Survival for writers suffering with depression.

Depression is not fun. I know because I have dysthymia, a mild form of depression for which I took a prescribed drug for many years, but I stopped due to side effects and I wanted to battle it on my own. People with dysthymia are apathetic (not always a bad thing), both mentally and physically and tend to be negative and passive. Now blend in two of the four Greco-Roman humors, those being melancholy (analytic and quiet) with choleric (short tempered and irritable) and you know more about me than I want you to know. As you may have surmised that being apathetic, negative, short tempered, and irritable I have no friends. But then I also have a twinge of paranoia.

Let me be clear. Depression is not feelings of sadness. Everyone feels sadness, not everyone is depressive. Depression is a disease. In my case and in most forms of this depression, it is a problem with the flow of serotonin in the brain. “Beating the Blues”, paperback and Kindle was helpful to me. 

Now that you know I have depression and if you a writer suffering with this disease I can tell how I battle my apathy to get going. I try to write everyday, yet I fail. It is not that I have places to go, though sometimes that is true, but there is no excuse other than I can’t overcome my apathy. What does help, though not always, is drinking Chinese tea. I suppose it is the caffeine, but it does simulate my brain. I am writing my third blog today, all drafts that will appear in the next week or two. I may do another draft as my brain is active. In other words, strike when you can. One day, full of Chinese green tea, I wrote 2,410 words of my novel in progress in three hours. I drank three cups of the same tea today and now, as I said, I am working on my third post draft.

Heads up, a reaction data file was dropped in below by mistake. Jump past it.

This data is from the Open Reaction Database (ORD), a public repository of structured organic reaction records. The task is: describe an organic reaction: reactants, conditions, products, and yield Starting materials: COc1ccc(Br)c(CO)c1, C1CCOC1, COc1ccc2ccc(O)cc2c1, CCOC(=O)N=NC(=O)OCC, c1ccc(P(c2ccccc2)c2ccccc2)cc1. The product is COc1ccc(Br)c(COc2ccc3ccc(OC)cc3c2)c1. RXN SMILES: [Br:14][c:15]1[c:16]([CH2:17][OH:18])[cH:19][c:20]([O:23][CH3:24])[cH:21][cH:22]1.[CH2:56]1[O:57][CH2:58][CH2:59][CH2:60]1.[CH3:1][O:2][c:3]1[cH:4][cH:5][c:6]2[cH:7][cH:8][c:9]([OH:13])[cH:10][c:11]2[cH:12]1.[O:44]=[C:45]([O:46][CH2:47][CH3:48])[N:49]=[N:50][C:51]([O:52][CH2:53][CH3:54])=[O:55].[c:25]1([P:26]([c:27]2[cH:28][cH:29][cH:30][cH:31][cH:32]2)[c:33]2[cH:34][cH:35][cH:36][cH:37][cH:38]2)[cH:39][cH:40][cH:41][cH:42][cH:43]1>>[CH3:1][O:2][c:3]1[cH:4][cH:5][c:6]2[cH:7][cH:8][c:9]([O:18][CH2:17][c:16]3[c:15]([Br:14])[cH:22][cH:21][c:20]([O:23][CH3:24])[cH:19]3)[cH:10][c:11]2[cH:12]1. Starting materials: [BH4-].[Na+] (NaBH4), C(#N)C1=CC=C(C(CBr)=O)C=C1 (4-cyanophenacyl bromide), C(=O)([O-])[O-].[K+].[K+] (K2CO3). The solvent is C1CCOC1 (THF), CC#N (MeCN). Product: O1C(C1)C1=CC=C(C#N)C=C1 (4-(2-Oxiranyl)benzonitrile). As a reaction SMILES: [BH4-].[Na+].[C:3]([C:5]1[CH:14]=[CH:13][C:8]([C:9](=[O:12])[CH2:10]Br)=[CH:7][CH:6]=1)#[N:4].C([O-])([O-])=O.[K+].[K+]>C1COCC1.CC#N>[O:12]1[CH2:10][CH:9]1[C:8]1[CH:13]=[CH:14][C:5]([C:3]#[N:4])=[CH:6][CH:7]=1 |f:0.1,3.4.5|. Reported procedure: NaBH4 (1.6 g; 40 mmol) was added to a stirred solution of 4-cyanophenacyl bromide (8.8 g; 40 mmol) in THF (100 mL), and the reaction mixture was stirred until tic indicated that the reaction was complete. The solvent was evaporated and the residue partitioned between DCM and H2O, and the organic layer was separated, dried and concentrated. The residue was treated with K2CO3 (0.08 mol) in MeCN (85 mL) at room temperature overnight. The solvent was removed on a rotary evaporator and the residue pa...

One other thing to overcome is the quilt if you are not writing. It is hard to forgive yourself, that you are wasting valuable time, that you should be writing, but can’t. That is the hardest thing for me, as the guilt festers, multiplying the apathy, increasing the feelings of futilityThen you have to forgive yourself for the guilt over the guilt. It can be a never ending cycle.

I can tell you what doctors will say. Exercise the body, you will feel better. When I do that, I do feel better. But being apathetic, like writing, I fall away, not able to keep it up every day. It is interesting in listening to those who do not suffer from depression, who do not, can not, understand it. They say, ”Well just do it,  just sit down and write.” Ah, if only it were that easy. Even with depression and understanding it, I still don’t know why I can’t just sit down and do it.

So if you are a depressed writer, do something to stimulate your brain, whether coffee, tea, exercise, running, walking, swimming, and then remember to forgive yourself if you are not stimulated each and every day. And of course it does not hurt to just sit down and write one sentence and see where it leads. Just tell yourself, just one sentence. You never know, it may lead to another, then a paragraph, then . . .

just keep trying. 

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